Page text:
One Follow-Up Attempt Is All You Need

Katie Corbett holds the book "2-Hour Job Search"

By Katie Corbett

 

When you are looking for a job or for your next freelance project, it can be easy to get stuck in a cycle of following up with the same prospects over and over. Following up more than once saps time and energy, and it makes you feel like you are being productive when you are not actually reaching out to new people.

 

I read about only following up once in “The 2-Hour Job Search,” by Steve Dalton. Here are some reasons following up only once is preferable.

 

  • You won’t need to worry about annoying anyone.
  • You will be forced to focus on finding fresh leads.
  • You won’t keep contacting the same people over and over.
  • You will be getting work done that gets you closer to your goals.
  • You will be building relationships with new people.
  • The people you have been following up with won’t have to figure out how to get you off their backs.
  • People won’t feel obligated to work with you just to get you to stop following up.
  • You will find people who are ready to take action now.

 

I’ve set a rule in my business that I’m only going to follow up once with new prospects. I’m already excited about how much less stressed I will be as I implement this rule. This will be true, of course, unless more follow-ups are specifically requested. If someone explicitly tells you to follow up at a specific time, definitely do so. I got my first paying case studies writing client because I continued to follow up on the schedule that my prospect requested.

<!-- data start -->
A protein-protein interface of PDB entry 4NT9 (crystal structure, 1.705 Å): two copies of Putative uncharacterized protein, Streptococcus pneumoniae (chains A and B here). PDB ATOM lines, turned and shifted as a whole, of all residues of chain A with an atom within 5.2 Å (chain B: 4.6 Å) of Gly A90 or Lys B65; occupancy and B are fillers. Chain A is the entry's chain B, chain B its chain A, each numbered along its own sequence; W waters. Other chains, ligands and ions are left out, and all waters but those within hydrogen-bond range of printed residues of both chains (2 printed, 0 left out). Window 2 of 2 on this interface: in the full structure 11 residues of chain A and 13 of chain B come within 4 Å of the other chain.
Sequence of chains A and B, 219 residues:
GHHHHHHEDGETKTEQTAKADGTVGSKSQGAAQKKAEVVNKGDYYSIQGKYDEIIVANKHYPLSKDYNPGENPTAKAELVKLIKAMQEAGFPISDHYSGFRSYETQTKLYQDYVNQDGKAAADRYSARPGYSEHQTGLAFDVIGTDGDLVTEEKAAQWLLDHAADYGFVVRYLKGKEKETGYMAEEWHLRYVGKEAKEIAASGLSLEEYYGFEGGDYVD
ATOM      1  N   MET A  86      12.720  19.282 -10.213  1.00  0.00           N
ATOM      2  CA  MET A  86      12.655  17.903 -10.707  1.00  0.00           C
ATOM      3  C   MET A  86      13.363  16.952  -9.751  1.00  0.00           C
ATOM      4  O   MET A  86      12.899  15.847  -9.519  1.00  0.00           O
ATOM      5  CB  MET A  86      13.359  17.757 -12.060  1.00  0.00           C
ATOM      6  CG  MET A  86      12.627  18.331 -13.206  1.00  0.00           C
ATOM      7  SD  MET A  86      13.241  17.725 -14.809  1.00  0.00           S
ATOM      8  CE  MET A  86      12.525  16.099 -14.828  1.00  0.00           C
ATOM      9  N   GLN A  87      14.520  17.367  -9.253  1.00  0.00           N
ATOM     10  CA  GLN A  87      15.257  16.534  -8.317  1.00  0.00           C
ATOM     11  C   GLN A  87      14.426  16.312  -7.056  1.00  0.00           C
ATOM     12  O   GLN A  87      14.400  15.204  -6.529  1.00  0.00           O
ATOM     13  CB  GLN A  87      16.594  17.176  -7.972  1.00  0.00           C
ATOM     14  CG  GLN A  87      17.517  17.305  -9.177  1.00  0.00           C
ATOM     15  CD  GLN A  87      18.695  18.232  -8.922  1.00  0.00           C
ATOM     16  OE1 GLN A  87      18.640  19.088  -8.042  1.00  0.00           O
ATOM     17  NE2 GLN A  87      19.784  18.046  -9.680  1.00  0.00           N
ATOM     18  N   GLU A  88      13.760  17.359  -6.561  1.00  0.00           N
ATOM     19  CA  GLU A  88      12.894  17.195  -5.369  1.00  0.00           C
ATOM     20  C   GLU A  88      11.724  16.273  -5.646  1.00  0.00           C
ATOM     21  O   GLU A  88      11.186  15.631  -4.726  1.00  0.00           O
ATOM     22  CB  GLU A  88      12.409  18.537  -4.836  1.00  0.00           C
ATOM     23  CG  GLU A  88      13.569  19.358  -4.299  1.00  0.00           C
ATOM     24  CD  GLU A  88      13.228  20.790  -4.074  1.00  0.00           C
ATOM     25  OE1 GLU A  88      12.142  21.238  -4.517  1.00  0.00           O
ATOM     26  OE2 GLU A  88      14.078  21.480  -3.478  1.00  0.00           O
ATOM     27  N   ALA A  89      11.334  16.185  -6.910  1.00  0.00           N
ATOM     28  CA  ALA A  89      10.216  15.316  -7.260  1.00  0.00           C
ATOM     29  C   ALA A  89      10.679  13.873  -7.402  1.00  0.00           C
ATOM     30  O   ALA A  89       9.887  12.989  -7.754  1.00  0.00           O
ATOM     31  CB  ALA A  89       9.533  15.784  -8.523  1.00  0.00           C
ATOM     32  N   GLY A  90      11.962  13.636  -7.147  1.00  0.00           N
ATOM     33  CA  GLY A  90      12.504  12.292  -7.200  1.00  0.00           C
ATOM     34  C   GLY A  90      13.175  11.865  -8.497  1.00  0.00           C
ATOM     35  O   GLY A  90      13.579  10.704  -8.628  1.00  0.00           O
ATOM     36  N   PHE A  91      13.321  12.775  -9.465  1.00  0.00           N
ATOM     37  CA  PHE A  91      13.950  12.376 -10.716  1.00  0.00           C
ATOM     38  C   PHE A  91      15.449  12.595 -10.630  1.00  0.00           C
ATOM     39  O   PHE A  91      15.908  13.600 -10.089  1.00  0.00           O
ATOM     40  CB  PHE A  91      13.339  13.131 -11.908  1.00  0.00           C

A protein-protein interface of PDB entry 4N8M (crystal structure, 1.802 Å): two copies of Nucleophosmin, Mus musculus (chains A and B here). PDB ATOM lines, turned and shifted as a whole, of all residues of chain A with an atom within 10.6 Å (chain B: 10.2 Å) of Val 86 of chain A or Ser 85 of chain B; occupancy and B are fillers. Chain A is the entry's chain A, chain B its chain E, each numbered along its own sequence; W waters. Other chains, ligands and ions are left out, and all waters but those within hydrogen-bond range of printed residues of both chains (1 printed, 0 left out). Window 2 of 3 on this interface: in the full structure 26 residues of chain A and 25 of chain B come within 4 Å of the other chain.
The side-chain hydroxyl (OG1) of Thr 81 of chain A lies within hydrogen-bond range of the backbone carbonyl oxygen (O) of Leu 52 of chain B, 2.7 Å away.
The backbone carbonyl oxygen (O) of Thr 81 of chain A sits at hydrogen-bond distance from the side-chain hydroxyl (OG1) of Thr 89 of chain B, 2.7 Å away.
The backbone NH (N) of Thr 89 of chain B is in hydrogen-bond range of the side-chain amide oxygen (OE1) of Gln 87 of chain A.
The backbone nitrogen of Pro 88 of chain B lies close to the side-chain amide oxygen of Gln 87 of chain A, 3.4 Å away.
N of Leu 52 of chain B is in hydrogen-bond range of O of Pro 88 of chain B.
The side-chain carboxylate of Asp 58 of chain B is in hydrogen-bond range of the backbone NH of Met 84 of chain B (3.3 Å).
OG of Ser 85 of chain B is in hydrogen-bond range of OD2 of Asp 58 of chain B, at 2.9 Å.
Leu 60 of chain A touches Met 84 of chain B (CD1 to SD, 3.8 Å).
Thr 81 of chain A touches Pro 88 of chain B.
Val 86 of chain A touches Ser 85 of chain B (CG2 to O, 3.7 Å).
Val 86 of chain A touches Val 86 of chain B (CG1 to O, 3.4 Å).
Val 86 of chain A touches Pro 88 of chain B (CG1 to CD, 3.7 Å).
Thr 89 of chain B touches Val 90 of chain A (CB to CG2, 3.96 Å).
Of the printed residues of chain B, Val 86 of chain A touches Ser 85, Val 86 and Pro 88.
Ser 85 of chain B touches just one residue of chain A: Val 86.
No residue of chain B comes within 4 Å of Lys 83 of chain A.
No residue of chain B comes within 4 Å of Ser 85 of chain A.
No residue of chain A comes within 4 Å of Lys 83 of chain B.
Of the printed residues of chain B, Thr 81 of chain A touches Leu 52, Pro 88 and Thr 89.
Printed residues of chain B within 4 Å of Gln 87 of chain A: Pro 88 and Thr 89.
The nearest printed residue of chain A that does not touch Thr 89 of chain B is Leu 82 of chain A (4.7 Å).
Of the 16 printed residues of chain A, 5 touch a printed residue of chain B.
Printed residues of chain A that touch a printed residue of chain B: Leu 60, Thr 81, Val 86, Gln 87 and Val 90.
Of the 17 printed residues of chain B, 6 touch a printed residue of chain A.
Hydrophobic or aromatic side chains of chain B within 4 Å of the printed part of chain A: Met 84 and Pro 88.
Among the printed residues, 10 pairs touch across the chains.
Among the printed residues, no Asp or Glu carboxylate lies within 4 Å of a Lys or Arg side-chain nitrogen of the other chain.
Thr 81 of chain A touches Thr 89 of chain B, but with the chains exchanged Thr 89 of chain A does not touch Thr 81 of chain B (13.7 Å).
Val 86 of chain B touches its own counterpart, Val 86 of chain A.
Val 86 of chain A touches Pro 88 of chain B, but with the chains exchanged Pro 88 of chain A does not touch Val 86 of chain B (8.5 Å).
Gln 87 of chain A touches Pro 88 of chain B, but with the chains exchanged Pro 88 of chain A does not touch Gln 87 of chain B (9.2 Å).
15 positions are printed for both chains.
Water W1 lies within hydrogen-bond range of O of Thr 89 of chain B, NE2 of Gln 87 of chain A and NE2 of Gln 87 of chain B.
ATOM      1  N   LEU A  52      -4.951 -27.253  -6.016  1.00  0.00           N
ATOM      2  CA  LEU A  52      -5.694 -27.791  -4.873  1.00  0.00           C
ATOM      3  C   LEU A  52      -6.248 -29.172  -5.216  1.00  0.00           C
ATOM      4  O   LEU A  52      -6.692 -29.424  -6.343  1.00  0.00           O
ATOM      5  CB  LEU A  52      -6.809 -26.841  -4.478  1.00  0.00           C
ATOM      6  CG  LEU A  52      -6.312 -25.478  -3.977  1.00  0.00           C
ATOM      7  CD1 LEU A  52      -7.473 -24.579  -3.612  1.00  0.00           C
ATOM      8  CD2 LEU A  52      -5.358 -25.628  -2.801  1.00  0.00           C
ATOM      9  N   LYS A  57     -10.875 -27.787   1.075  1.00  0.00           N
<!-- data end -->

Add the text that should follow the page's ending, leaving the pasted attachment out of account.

When you do reach-outs, try following up only once. Do you notice changes in how you use your time and energy moving forward? Do you notice changes in the number of people you’re able to contact as a result? I’d love to hear more about it, so leave me a comment.

 

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Landing a Job You Really Want: How to Identify Dream Employers

Katie Corbett holds the book "2-Hour Job Search"

By Katie Corbett

 

When you are looking for a job, it can be fun to think about places you might like to work. You can make a list and reach out to them. I’ve done this several times and frequently gotten interviews.

 

I saw this idea as a suggestion in “The 2-Hour Job Search,” by Steve Dalton. Here is a list of questions I found helpful when hunting down those dream employers.

 

  1. When you were young, where did you think it might be cool to work?
  2. When you watch TV, listen to the radio, and read printed advertisements, what companies stand out to you?
  3. Do you think it might be cool to work for some companies, but are feeling intimidated? What are those companies?
  4. Are there companies you’ve heard of whose mission stands out to you as inspiring?